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-   -   SRAM hydro update (http://www.bikeforums.net/commuting/942168-sram-hydro-update.html)

pdthiem 04-16-14 01:10 AM

Quote:

Originally Posted by spare_wheel (Post 16669615)
Errrrrm...how much experience do have with maintenance of decent hydros? I switched to hydraulics, in part, because mechanicals are so fussy and expensive to maintain.

I was a professional bike mechanic in college, and worked at a Performance Bike as a mechanic for nearly a year last year. I built and set up literally dozens of sets of hydraulic brakes. In my experience as a PROFESSIONAL MECHANIC, (I've completed UBI's certification, and Performance's "Spin Doctor" certification), the BB7's and TRP Spyre's I've worked on, with compressionless housings, lack for very little over hydraulics. You also don't have to worry about not squeezing the brake lever with mechanicals like you do with hydraulics when there's no disc in the caliper.

pdthiem 04-16-14 01:14 AM

Quote:

Originally Posted by spare_wheel (Post 16670430)
I ride significant elevation gain in terrible gritty wet conditions and had to fuss with my bb7s at least once a week -- sometime more often. Moreover, pad changes are, IME, more time consuming and annoying (alignment issues) with mechanicals than a decent hydraulic. Mechanicals also require more re-adjustment when you swap wheels (see my handle). I now run XT hydraulics and have 5 wheelsets that I can swap onto my two commuters with no more than a couple lever squeezes worth of adjustment.

Mid-level or better Shimano are set up and forget for 5-10 years (depending on your paranoia about mineral oil stability). Moreover, since both pistons auto adjust there is, IME, very little problem with scraping/noise. My brakes basically never need adjustment and only rub/squeal when the pads are extremely low. I tend to agree that low end shimano hydraulics are not much better than mechanicals but once you get to SLX ($70-$80 online) or better there really is no comparison, IMO.

And anther thing: shimano/magura mineral oil is dirt cheap -- compressionless brake cables not so much.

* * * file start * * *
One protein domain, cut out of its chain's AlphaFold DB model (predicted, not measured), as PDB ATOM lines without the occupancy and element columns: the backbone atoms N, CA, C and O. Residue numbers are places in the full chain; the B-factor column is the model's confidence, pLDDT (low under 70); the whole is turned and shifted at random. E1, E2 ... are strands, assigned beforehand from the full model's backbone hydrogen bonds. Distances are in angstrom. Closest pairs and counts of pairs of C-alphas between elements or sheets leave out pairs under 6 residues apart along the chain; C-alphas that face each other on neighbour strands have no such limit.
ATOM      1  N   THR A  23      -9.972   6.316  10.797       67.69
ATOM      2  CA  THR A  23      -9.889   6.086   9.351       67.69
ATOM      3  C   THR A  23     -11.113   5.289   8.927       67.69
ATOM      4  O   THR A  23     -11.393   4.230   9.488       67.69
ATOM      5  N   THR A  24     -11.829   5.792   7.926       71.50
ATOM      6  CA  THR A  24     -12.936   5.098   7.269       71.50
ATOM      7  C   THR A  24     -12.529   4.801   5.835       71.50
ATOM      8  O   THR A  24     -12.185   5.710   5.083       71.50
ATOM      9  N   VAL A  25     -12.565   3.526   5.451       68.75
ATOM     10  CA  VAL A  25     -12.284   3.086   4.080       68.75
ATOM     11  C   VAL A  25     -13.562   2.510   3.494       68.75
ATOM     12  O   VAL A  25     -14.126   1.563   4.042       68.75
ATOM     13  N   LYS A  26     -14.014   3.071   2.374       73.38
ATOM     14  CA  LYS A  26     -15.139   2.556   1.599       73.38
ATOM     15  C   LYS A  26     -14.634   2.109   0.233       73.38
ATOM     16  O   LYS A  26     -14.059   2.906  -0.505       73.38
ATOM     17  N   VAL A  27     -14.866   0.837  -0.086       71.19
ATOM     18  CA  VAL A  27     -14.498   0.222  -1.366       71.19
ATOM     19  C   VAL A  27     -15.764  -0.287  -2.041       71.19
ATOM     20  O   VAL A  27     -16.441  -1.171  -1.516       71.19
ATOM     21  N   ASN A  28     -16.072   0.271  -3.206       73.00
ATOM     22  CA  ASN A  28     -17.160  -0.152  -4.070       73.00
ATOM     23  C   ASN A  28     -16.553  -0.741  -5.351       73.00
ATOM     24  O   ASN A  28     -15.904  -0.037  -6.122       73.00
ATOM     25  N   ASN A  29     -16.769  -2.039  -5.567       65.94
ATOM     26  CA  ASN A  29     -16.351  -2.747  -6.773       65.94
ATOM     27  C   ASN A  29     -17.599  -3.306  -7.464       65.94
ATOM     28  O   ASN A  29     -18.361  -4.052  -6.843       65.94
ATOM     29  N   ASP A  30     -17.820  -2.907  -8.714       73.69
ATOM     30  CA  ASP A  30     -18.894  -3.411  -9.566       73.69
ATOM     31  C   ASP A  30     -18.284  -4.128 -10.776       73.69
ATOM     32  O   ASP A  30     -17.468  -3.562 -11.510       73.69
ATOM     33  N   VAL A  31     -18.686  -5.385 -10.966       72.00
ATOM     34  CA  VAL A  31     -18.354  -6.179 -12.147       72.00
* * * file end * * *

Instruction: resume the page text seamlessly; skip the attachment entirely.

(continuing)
I've run BB7's on my commuter hybrid with over 10,000 commuting miles on it in the past seven years. With the exception of replacing the pads about once a year, I have had to adjust them less than two or three times a year. Perhaps you simply aren't setting yours up correctly.

TransitBiker 04-16-14 01:50 AM

Quote:

Originally Posted by jmilleronaire (Post 16652054)
If "above 0F" makes someone a fair-weather commuter, what am I? I've been waiting for 50F!

Do I need to go shopping for skirts?

I'd say that is solidly in the "fair weather" category. Lot of recreational & fitness riders fit that as well, and there's nothing wrong with it. But, for those who use a bike instead of an automobile/truck... waiting till spring doesn't work when you need to go get groceries in January. ;)

On my new bike, i may look into disc brakes, but i think I'll let others test all this stuff out before i even bother saving up....

spare_wheel 04-16-14 08:42 AM

Quote:

Originally Posted by pdthiem (Post 16675140)
I've run BB7's on my commuter hybrid with over 10,000 commuting miles on it in the past seven years. With the exception of replacing the pads about once a year, I have had to adjust them less than two or three times a year. Perhaps you simply aren't setting yours up correctly.

get back to me when you descend hundreds thousands of feet each year on gritty wet pnw streets.

spare_wheel 04-16-14 08:53 AM

Quote:

Originally Posted by pdthiem (Post 16675138)
the BB7's and TRP Spyre's I've worked on, with compressionless housings, lack for very little over hydraulics. You also don't have to worry about not squeezing the brake lever with mechanicals like you do with hydraulics when there's no disc in the caliper.

the fact that you wrenched a few disc brakes gives you no special authority when it comes to judging performance.

imo, auto adjusting pistons, one finger braking, linear modulation, and rapid engagement make decent hydraulics a far better choice than any mechanical on the market.

Quote:

You also don't have to worry about not squeezing the brake lever with mechanicals like you do with hydraulics when there's no disc in the caliper.
i don't worry because it takes ~1 sec to push back the pistons -- something that is done when inserting a new pad in any case.


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